Cracks in the system

How the UK’s nuclear energy gap could be larger than thought.

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Britain may be facing a greater shortfall in low-carbon electricity generation than has previously been suggested. Not only are a number of proposed new nuclear power stations in doubt, but some of the UK’s oldest reactors have seen technical problems in the last few years that could see them having to close ahead of time.

The UK’s fleet of Advanced Gas-Cooled Reactors (AGRs) have been reliable providers of low-cost, low-carbon electricity for decades. However, they are now nearing the end of their operational lives. As they do so, safety concerns with an issue known as keyway root cracking have forced shutdowns at the Hunterston B and Hinckley Point B power stations. It is possible that one or both of the Hunterston reactors may not return to action, and that cracking in other AGRs may also prove terminal ahead of currently-scheduled closure dates.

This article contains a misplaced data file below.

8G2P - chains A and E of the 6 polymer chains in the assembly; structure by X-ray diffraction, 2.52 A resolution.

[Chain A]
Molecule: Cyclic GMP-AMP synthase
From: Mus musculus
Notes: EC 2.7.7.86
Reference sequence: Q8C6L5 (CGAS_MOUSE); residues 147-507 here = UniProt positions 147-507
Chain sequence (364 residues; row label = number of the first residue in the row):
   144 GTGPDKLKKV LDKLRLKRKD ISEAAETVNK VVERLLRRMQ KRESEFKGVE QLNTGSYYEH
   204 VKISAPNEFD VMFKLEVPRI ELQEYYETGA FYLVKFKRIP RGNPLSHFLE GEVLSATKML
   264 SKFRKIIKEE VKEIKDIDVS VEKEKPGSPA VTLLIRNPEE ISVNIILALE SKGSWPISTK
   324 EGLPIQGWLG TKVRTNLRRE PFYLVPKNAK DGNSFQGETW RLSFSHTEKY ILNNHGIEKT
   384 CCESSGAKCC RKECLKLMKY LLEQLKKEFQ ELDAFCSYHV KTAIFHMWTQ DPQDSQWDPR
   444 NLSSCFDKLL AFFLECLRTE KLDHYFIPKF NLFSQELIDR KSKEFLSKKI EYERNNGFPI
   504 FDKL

In recent years, Government has progressively reduced its forecasts of the amount of new nuclear capacity coming online, as the cost of renewables has fallen faster than anticipated and backers have pulled away from projects such as Moorside in Cumbria. Reviews by bodies

such as the National Infrastructure Commission (NIC) have shown that the UK power system needs fewer new nuclear stations than Government has historically believed. However, none of these assessments has so far taken into account the potential for early closure of AGRs.

This report considers the impacts that would occur if all AGRs closed three years ahead of schedule, and examines four potential ways of replacing the potentially lost generation.